Every person is unique and at different times of our lives we can all be considered vulnerable, however in this context ‘vulnerable people’ usually refers to people with complex needs which may include physical, emotional, learning, behavioural, psychological and social challenges or a combination of many of these difficulties, which means they may need more help and support with day to day tasks or dealing with larger one off tasks or life events. The vulnerability may be constant or it can occur from time to time but ultimately it’s likely that the person in question will need some form of support.
How to leave assets to vulnerable beneficiaries?
You may have seen from our Case Studies that this is a question we are asked a lot.
It can create great anxiety to anyone with a vulnerable family member, whether they are a child, a sibling or a partner, the concerns remains the same; who will step in when I’m gone? How will bills get paid? Will they still receive benefits? Can they live at home? How should I leave money to them?
Firstly, yes, you can leave money (or property) in such a way that a vulnerable person can access it, but care should be taken about exactly how access is granted. In the rest of this article we will consider vulnerable people that have little or no personal wealth of their own, but please do not hesitate to contact the Private Client Team at Hugh Jones Solicitors to discuss benefiting vulnerable parties that do have personal wealth of their own as some of the ideas below may still be appropriate.
Incorporate a Trust into your Will
Usually we would recommend a Discretionary Trust; this style of trust gives your chosen trustees a significant amount of power over the trust assets. There must be a group of potential beneficiaries (of which the vulnerable person will be one), the trustees are then able to decide when and how to benefit any of the possible beneficiaries (guided by any note left by you) and if they want they can treat the vulnerable person as the principal beneficiary.
With this style of trust the role of trustees is very important. It must be someone that you can rely on, who you feel is capable of making appropriate decisions and considering the best interests of your possible beneficiaries. We would also expect them to take into account your wishes.
Why use a Trust, why not just name the vulnerable beneficiary in your Will?
A Will is a legally binding document, it instructs someone to distribute your estate to the people named in your Will. This means that the people named are guaranteed any inheritance you have left them (we sometime call this ‘having an absolute right’).
While you may like the idea of a vulnerable beneficiary being ‘guaranteed’ an inheritance when you are no longer around there are some downsides which you should be aware of.
Usually vulnerable beneficiaries are entitled to support from the government in the form of benefits and or support from their Local Authority. Benefits and support from the Local Authority are awarded depending on someone’s needs but also their capital.
You may already be aware that if someone has savings of over £6,000 of their own, any benefits that they are entitled to, which are means tested may be reduced:
If they have savings of between £6,000 and £16,000, a sliding scale will be used to reduce the level of means tested benefits that they are entitled to and if they have capital over £16,000 it is likely that they will not qualify for benefits at all; ESA, Housing Benefits, Universal Credit and Pension Credit are all (wholly or partly) means tested benefits.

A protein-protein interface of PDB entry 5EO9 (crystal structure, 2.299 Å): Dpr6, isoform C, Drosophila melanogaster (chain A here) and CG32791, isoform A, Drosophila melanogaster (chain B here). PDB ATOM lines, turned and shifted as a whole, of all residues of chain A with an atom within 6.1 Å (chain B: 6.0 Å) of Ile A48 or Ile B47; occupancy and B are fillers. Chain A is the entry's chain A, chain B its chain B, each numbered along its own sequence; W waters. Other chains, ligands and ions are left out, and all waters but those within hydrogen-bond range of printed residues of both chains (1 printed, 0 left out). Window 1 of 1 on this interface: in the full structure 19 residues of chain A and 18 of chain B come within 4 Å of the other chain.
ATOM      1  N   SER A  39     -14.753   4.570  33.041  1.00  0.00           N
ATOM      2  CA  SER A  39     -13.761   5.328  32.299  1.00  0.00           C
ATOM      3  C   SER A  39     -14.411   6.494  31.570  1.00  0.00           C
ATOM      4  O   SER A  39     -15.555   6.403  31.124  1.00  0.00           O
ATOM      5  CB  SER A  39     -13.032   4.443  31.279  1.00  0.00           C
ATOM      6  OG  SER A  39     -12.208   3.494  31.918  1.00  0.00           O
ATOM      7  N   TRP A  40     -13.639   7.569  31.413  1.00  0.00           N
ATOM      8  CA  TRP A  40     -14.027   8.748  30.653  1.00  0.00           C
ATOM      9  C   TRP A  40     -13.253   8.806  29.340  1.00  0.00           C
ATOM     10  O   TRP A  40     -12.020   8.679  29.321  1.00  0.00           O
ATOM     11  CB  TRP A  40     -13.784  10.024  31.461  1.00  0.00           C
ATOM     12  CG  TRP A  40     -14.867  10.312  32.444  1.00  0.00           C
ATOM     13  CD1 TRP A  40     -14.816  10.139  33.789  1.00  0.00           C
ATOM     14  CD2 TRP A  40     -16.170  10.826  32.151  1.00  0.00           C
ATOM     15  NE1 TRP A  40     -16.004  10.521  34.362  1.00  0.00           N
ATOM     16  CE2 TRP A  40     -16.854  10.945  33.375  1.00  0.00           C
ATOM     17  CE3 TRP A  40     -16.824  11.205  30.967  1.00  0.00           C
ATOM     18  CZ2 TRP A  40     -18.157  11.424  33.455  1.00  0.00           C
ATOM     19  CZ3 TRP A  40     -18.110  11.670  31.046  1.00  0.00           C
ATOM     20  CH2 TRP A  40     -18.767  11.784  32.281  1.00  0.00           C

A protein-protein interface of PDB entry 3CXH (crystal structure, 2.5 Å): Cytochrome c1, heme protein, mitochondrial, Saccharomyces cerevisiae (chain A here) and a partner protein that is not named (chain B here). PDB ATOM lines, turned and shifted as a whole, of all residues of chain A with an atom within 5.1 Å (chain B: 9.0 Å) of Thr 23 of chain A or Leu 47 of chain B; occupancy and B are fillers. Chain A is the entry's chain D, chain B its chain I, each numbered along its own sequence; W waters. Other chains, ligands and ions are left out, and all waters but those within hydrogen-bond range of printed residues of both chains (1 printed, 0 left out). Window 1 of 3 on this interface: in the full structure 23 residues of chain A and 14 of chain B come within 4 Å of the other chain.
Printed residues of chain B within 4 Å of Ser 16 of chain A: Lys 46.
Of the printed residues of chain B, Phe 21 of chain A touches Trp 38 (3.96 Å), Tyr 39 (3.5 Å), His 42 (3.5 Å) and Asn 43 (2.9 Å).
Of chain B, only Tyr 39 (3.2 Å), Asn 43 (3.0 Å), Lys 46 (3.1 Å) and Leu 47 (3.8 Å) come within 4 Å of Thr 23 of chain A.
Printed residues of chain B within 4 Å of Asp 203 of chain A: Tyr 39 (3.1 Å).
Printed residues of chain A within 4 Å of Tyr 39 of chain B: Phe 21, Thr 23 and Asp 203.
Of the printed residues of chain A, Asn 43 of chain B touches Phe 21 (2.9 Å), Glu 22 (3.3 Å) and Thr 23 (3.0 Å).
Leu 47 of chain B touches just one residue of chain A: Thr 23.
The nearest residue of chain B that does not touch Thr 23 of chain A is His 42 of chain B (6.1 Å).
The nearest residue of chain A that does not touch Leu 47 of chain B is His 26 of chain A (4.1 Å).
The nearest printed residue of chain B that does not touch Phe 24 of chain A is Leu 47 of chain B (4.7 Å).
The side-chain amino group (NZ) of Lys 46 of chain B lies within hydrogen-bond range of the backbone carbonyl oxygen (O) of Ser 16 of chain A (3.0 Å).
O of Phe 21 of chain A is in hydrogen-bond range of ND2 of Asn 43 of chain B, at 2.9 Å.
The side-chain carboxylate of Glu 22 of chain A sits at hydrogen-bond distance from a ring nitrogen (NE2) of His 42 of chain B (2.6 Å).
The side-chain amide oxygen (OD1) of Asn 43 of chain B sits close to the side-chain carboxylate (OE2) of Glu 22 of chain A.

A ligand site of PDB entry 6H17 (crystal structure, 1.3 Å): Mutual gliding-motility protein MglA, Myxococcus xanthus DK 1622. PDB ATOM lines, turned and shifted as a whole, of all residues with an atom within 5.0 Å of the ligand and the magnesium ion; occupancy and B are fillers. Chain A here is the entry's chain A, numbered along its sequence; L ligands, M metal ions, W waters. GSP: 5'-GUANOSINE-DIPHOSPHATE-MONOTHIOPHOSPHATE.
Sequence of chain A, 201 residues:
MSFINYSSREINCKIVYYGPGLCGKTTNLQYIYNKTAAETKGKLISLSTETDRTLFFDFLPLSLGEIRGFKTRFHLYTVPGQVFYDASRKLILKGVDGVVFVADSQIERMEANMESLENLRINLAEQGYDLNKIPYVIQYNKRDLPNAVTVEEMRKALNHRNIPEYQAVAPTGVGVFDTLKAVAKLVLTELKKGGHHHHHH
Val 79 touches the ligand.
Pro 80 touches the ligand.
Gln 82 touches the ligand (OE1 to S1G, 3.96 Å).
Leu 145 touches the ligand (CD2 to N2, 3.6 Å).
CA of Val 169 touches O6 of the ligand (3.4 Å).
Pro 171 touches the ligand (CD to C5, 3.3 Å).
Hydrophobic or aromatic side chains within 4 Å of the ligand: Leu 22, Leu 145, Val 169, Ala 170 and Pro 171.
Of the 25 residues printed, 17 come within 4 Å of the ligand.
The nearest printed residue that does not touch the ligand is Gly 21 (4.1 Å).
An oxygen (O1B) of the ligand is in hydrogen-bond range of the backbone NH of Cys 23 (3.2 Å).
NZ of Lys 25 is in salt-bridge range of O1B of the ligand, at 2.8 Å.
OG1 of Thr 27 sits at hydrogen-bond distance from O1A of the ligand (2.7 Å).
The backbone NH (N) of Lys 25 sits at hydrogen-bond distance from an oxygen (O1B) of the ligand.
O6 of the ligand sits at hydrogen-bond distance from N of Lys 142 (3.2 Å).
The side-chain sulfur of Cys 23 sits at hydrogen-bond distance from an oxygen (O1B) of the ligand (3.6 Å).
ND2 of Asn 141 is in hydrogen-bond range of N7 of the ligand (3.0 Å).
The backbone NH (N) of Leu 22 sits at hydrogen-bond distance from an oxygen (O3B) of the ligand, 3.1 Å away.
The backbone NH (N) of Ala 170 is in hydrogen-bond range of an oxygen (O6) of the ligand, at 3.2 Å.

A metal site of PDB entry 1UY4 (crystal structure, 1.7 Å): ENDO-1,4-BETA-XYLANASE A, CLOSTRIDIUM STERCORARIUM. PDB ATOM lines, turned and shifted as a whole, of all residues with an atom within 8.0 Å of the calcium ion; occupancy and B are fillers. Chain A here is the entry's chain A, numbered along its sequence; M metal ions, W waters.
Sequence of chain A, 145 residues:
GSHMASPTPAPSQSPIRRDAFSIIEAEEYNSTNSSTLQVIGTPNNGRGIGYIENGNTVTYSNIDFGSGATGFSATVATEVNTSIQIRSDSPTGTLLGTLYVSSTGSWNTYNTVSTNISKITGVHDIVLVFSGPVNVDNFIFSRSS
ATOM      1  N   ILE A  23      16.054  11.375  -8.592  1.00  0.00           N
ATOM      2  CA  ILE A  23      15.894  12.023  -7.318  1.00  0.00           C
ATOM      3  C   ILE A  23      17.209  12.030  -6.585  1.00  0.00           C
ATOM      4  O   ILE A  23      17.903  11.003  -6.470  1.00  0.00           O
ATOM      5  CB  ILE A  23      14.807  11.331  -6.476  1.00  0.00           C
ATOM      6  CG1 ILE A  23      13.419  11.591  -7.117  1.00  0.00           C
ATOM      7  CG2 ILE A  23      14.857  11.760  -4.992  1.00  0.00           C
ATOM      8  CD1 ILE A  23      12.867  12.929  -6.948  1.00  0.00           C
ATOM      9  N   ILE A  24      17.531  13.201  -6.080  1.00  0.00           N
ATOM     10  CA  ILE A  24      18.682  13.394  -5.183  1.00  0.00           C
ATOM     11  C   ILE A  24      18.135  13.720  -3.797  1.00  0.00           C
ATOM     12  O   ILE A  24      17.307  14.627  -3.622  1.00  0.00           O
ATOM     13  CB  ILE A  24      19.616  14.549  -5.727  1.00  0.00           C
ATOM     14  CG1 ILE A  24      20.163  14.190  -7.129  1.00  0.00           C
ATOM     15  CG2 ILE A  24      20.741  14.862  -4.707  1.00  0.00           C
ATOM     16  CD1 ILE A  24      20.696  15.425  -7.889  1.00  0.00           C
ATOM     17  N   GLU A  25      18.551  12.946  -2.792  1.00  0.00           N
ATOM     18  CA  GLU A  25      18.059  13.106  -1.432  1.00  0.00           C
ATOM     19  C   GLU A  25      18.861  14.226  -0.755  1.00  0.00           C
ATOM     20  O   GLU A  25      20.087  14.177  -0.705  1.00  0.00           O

So, if a vulnerable person (who had previously been in receipt of benefits and or support from Local Authority) was ‘guaranteed’ an inheritance over £16,000 they could lose their entitlement to certain benefits and would have to use their inheritance for day to day living until their capital drops below the threshold.
Naming a vulnerable person in a group of beneficiaries (who can potentially benefit from a trust) means that any inheritance in the trust is treated separately to any other capital, that they or any of the group of beneficiaries holds personally.
While the vulnerable person won’t be ‘guaranteed’ an inheritance, there would be no reason that your trustees would not consider them before considering anyone else (who is also named as a possible beneficiary). In addition because there is no guarantee that the vulnerable person will benefit, or by how much, then any benefits or funding that they are entitled are unlikely to be withdrawn.
Other benefits of a Trust
You can use the Trust to receive more than just a vulnerable beneficiary’s share:
For example if you have a spouse or civil partner and three adult children but one of your children is vulnerable, you could leave your whole estate on trust; firstly to your spouse/civil partner for them to use for life and then equally between your children:
Leaving it to your Spouse/Civil Partner for life
This means that if your spouse or civil partner was to re marry or enter care, the capital would be saved for your ultimate beneficiaries, e.g., equally between children. It would not be at risk from a second family or being eaten up by high care fees.
Leaving other children’s shares in trust
While you may not have the same worries about other adult children, we tend to make Wills years before we are likely to need them and it’s often impossible to know what will arise in the future. Including a trust in your Will gives your trustees an opportunity to consider any changed circumstances among the beneficiaries at the date of your date - while no doubt it is your intenion for your beneficiaries to become wealthier, there are some situations where this may not be desirable.
If you have any questions about leaving assets to vulnerable people please contact us on 0161 871 3680 for a free initial chat.
Fiona Ludkin is an Associate Solicitor in our Private Client team.